Around 70 percent of flight attendants in Japan have reported that photos had been or likely had been taken of them surreptitiously, an aviation trade union said Thursday, calling for tougher penalties against the act.
Thirty-eight percent of respondents said their pictures had been secretly taken, while 33 percent said they were not sure but "believe" it has happened, with the combined result rising 9 percentage points from the previous survey in 2019, according to the Japan Federation of Aviation Industry Unions.
While most cabin crew reported face and full body pictures had been taken, others replied that they were "upskirted" or had their chest or behind photographed.
Twenty-nine percent said they had not been secretly photographed.
Regarding how the issue was dealt with, 57 percent said they did nothing. A smaller percentage gave the offender a verbal warning or asked for the picture to be deleted, the survey found.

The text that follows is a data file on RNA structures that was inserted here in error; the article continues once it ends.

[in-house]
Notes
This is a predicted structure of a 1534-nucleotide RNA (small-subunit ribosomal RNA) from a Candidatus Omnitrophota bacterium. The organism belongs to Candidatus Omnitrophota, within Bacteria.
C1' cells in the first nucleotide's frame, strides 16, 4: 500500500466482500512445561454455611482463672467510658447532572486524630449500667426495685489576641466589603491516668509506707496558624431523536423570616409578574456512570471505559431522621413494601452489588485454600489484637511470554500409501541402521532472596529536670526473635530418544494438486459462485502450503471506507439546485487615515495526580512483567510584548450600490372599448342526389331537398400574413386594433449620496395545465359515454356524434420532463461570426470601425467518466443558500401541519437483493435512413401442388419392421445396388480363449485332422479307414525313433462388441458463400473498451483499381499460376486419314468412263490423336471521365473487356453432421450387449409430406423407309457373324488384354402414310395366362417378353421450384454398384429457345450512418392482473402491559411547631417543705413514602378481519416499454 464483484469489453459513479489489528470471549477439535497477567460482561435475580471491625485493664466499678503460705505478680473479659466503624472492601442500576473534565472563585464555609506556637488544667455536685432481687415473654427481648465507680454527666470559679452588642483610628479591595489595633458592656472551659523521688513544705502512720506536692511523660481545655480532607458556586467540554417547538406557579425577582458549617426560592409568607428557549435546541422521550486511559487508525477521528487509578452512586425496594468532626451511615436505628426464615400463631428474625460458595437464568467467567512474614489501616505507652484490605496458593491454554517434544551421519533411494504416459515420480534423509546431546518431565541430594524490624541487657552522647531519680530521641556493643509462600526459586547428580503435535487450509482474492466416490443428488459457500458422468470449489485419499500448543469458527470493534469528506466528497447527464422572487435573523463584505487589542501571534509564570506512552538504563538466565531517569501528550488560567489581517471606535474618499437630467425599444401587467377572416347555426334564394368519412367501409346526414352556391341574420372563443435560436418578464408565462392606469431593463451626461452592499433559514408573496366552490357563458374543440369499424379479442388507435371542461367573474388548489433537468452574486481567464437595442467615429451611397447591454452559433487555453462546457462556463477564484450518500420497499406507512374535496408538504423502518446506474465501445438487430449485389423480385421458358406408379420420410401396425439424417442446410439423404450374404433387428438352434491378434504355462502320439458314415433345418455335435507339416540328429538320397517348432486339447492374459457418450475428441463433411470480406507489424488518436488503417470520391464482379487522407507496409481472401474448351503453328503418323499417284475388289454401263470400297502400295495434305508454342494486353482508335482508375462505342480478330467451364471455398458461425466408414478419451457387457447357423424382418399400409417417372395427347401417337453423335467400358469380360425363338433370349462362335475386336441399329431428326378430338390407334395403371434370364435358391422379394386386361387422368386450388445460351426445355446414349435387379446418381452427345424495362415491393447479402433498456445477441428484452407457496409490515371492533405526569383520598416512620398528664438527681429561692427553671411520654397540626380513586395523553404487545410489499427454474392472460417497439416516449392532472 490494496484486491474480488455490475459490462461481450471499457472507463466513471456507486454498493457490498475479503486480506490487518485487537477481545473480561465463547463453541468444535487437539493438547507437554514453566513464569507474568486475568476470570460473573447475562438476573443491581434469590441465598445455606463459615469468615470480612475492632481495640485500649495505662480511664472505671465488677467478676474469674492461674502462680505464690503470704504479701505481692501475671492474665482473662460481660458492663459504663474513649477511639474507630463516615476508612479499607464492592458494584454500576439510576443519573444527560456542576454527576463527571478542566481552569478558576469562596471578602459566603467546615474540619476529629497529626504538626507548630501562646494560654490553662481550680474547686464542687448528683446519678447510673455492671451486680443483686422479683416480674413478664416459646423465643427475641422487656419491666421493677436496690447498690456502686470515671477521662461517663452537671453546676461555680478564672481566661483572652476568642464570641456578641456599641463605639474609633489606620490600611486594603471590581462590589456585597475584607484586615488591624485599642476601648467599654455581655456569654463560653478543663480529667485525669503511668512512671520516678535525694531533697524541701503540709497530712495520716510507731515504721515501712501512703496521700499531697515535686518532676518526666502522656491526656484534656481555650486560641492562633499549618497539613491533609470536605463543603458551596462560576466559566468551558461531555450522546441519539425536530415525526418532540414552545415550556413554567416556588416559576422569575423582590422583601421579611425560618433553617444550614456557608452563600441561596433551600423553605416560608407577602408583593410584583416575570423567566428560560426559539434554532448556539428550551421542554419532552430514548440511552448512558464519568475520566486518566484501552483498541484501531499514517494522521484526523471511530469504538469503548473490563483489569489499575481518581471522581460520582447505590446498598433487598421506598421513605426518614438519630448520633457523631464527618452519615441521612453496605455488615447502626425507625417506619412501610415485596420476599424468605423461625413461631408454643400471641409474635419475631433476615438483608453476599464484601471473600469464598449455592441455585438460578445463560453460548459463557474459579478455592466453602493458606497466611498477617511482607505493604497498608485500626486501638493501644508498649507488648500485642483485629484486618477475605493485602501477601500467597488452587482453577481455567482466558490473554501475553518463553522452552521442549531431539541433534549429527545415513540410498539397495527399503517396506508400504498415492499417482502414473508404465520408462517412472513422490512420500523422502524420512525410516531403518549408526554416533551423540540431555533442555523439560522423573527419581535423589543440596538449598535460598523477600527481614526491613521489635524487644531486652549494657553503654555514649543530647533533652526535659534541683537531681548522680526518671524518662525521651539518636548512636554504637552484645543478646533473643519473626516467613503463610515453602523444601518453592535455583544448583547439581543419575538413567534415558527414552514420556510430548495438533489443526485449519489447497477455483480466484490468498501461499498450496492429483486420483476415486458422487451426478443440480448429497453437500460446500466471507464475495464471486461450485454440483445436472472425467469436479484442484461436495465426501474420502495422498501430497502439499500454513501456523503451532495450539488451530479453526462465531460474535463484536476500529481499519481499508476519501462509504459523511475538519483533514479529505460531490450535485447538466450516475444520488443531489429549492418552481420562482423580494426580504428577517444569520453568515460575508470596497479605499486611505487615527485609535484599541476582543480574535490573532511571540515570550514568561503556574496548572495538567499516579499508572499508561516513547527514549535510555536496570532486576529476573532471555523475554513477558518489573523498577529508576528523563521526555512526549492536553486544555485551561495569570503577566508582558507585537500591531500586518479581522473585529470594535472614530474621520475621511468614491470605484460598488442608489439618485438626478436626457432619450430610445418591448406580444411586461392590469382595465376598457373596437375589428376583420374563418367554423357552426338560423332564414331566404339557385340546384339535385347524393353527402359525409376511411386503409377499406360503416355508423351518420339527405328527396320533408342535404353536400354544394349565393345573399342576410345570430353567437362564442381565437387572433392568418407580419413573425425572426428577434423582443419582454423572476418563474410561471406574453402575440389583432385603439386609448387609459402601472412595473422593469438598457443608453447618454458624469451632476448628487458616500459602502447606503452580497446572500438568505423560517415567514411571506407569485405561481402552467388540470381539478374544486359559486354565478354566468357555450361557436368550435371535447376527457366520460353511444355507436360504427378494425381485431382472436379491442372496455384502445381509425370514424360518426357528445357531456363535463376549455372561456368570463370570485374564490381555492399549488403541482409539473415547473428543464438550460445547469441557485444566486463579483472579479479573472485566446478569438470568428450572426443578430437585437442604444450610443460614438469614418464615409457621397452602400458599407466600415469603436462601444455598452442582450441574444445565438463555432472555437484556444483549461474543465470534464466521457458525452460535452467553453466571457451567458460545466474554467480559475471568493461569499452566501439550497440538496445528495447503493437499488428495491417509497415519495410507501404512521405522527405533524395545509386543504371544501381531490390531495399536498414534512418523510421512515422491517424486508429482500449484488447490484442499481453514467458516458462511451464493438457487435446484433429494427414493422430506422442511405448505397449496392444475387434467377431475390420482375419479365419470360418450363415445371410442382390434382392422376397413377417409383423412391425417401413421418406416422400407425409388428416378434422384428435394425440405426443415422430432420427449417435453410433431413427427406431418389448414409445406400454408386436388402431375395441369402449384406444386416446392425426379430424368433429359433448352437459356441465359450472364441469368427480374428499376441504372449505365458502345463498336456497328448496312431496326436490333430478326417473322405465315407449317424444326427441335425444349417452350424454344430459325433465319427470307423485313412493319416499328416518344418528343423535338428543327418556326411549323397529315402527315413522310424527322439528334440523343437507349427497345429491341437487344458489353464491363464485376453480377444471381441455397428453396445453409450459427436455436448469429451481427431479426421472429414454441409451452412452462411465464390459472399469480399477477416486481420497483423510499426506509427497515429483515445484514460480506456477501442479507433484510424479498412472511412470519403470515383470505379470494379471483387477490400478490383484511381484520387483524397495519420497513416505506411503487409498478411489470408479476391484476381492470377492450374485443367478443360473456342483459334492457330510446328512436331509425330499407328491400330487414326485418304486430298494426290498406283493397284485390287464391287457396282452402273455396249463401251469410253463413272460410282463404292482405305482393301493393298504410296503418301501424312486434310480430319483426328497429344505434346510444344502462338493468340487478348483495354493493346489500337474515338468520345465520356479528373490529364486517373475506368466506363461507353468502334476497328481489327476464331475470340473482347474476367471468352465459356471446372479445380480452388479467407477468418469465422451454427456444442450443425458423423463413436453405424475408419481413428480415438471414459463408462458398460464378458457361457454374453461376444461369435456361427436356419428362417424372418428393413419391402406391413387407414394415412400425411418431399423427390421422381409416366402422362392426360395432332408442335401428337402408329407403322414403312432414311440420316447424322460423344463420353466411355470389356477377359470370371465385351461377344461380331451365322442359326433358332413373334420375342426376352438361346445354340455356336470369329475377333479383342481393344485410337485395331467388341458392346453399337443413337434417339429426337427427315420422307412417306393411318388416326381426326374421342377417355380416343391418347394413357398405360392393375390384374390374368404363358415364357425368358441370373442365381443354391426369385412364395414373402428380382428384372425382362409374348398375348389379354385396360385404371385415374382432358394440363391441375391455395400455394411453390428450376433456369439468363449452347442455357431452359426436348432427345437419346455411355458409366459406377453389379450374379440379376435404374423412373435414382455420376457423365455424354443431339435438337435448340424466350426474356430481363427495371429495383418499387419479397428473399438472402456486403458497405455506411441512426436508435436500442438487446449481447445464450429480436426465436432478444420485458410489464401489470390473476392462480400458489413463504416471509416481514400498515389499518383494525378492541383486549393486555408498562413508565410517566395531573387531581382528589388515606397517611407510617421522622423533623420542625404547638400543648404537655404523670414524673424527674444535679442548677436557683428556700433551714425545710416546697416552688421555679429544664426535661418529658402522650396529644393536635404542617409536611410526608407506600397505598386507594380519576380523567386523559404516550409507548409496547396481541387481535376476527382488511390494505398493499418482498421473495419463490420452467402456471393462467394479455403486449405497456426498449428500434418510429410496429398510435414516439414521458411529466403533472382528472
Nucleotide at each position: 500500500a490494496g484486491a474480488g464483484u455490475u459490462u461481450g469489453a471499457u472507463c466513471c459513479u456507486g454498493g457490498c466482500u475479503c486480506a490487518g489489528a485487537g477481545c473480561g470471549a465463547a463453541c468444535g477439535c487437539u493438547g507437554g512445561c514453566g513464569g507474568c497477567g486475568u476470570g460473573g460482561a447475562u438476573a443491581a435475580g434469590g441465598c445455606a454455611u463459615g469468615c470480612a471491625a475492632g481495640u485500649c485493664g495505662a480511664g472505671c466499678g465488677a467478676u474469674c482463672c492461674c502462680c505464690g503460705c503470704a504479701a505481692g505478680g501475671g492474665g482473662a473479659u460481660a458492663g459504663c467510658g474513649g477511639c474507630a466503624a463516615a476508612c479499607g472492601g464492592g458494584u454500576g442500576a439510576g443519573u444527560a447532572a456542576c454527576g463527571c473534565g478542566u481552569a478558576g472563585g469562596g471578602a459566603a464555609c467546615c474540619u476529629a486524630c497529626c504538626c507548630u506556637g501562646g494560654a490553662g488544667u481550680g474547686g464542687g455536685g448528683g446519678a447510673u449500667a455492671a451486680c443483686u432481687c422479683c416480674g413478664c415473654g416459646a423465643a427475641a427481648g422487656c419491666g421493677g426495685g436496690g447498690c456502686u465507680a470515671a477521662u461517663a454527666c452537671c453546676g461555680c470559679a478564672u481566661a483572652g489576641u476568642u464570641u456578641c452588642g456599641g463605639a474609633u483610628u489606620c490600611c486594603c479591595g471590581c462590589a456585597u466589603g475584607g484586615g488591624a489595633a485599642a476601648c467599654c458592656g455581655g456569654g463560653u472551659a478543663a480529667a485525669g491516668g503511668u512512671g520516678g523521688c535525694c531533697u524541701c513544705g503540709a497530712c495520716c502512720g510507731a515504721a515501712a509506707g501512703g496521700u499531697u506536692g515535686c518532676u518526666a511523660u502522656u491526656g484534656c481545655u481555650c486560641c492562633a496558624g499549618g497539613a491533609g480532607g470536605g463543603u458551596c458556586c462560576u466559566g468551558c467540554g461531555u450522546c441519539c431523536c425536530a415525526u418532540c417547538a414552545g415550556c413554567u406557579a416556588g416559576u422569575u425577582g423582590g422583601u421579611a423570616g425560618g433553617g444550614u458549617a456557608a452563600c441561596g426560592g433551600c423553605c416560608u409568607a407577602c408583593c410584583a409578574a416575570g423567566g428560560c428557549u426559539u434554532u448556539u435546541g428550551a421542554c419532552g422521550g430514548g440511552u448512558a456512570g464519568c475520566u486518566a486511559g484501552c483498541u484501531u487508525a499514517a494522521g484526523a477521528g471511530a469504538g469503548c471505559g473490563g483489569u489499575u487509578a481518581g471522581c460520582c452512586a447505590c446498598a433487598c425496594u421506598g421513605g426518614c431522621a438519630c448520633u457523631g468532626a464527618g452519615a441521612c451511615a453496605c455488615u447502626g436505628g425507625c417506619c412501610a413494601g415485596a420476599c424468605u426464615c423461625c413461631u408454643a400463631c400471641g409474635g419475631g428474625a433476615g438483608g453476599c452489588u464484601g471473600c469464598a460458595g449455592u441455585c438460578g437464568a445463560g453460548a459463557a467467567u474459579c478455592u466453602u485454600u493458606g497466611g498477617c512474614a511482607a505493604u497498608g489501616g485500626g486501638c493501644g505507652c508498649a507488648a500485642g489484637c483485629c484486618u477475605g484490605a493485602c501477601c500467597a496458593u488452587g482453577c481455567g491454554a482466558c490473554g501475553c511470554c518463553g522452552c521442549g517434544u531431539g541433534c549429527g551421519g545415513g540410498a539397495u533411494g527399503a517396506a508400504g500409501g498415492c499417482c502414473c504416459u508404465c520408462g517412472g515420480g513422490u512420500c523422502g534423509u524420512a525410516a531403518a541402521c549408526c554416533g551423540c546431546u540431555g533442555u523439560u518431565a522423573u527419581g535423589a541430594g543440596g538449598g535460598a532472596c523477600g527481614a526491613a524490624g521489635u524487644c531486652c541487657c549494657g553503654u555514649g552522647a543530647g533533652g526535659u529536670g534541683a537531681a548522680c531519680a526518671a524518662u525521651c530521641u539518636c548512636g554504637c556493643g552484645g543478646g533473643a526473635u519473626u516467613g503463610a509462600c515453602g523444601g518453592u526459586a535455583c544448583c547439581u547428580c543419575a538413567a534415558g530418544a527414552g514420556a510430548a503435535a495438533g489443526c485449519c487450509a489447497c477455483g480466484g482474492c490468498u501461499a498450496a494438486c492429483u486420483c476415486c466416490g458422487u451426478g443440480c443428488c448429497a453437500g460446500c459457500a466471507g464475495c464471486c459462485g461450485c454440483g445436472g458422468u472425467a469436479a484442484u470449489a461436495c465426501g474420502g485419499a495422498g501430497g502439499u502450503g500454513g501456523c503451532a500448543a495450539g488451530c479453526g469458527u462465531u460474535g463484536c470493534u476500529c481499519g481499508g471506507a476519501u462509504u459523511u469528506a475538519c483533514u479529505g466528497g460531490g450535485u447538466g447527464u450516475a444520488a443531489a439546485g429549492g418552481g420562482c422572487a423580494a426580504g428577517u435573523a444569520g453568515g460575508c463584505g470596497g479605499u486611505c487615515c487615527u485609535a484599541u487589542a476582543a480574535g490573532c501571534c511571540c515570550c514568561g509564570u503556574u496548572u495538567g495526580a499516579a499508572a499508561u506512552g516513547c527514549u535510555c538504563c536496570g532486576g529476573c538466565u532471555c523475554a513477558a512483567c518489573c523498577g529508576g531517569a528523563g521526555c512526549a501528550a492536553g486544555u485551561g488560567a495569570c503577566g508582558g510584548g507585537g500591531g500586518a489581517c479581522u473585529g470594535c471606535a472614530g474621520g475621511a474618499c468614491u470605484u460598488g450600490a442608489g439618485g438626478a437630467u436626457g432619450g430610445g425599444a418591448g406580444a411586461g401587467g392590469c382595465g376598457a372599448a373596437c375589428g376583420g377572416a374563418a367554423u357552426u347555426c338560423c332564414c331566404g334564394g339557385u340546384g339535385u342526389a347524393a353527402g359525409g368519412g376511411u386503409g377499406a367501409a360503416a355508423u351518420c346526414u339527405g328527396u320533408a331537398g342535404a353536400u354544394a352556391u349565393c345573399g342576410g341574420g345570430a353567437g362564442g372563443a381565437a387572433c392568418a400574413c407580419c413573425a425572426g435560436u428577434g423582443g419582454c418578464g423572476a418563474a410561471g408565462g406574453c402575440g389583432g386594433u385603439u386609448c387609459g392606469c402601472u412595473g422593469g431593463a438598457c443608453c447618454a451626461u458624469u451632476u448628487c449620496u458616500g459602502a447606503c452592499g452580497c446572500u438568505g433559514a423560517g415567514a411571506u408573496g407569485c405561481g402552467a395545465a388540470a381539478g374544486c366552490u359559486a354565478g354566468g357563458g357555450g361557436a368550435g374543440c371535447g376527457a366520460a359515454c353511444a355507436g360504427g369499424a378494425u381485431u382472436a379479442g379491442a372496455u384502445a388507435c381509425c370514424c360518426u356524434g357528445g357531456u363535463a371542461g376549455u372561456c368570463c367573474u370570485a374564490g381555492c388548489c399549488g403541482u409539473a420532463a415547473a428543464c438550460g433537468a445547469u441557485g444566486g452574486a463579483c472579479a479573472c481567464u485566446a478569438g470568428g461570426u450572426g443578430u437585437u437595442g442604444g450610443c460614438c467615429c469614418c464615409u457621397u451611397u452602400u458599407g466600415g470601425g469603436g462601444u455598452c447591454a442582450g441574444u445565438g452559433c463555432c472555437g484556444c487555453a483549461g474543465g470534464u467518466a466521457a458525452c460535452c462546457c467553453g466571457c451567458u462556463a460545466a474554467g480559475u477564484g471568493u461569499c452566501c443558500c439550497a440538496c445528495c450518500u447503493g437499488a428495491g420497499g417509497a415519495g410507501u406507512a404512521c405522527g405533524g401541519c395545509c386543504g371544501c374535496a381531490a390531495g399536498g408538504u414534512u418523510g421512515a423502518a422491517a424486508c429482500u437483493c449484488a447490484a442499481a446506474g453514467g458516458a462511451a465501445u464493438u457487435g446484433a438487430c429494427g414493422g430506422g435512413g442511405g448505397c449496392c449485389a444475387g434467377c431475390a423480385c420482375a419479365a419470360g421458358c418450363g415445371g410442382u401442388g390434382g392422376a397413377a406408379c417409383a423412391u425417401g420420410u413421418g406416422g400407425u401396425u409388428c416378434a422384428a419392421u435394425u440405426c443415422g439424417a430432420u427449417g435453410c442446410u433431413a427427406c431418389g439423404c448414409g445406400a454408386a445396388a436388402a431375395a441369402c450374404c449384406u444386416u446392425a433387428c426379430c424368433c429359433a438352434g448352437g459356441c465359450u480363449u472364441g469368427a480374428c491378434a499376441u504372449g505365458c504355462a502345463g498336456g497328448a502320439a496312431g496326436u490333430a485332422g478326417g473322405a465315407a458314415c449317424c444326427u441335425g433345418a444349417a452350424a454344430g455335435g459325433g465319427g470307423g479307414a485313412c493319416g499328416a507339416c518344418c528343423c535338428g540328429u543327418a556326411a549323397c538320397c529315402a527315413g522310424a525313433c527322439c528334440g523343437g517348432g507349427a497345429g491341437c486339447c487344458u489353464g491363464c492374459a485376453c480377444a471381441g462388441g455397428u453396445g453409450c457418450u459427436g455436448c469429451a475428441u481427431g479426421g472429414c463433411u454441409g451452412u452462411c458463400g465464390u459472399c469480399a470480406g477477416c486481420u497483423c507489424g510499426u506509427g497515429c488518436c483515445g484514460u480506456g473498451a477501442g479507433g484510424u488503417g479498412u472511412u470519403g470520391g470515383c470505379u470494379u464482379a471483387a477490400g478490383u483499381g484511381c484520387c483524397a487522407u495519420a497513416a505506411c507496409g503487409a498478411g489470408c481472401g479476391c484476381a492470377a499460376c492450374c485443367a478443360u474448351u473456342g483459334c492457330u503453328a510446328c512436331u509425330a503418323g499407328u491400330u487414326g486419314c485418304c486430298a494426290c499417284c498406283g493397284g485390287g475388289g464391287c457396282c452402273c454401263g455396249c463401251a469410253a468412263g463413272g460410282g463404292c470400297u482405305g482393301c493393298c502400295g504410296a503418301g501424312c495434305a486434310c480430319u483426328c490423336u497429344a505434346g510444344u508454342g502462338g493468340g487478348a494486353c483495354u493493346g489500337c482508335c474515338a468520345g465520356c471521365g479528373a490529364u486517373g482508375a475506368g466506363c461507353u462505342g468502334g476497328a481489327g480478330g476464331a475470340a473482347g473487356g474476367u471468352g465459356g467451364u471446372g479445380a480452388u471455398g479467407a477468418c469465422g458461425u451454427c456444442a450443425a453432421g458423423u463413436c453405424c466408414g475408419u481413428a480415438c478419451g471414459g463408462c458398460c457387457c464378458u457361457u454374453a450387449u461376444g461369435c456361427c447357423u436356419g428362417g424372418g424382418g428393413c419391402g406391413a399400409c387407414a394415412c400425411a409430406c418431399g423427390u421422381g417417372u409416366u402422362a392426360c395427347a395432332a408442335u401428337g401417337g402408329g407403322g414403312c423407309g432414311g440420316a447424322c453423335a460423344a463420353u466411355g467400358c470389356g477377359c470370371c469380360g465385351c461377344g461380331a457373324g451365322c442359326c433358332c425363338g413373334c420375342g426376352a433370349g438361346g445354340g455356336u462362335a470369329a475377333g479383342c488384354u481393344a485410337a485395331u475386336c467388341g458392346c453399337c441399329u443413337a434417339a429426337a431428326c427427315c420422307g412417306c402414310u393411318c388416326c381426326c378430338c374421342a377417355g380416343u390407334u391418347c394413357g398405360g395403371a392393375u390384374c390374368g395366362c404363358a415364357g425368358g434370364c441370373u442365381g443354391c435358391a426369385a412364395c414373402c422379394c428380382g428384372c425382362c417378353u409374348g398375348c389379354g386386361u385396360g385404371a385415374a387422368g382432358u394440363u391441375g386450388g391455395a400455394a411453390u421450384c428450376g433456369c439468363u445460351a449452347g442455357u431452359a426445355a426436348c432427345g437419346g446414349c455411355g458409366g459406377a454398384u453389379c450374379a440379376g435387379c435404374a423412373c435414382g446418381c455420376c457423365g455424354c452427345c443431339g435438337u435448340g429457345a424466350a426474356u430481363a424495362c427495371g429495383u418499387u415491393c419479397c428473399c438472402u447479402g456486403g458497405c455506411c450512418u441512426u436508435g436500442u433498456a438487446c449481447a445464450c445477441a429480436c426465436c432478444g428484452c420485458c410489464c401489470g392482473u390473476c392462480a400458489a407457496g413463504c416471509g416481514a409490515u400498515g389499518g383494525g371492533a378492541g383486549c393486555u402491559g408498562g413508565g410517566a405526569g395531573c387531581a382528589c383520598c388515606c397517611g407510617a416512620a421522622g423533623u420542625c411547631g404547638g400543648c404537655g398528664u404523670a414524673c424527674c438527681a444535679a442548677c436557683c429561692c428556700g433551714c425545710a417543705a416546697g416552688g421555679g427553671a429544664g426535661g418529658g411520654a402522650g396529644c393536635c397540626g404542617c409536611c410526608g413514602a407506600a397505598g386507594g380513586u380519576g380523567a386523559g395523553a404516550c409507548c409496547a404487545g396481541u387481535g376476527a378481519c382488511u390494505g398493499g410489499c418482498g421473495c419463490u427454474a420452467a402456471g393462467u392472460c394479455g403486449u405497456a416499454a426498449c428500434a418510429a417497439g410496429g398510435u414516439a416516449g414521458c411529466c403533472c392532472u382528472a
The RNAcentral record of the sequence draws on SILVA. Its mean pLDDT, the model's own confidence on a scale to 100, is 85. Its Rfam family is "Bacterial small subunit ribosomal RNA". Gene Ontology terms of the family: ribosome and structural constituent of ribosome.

Some flight attendants said they refrained from taking action because it "might offend the passenger" or that they were "afraid" to bring attention to their vulnerable position in relation to customers.
"It is a very serious issue," Akira Naito, chairman of the union association, said during a press conference. "Tougher penalties will deter" people from taking illicit photographs, he said.
The government is considering making upskirting and secretly taking pictures of genitals crimes punishable under the Penal Code.
The online survey, conducted between November and December last year, received responses from 1,573 flight attendants who belong to member unions.
Meanwhile, over half of the respondents said they were subjected to allegedly dangerous conduct. In a multiple choice question, 66 percent answered they faced "persistent complaints or reprimands" from passengers, while 54 percent had encountered people "deliberately" not wearing a mask despite antivirus rules.
ANA to offer flight attendants 2-day workweek after COVID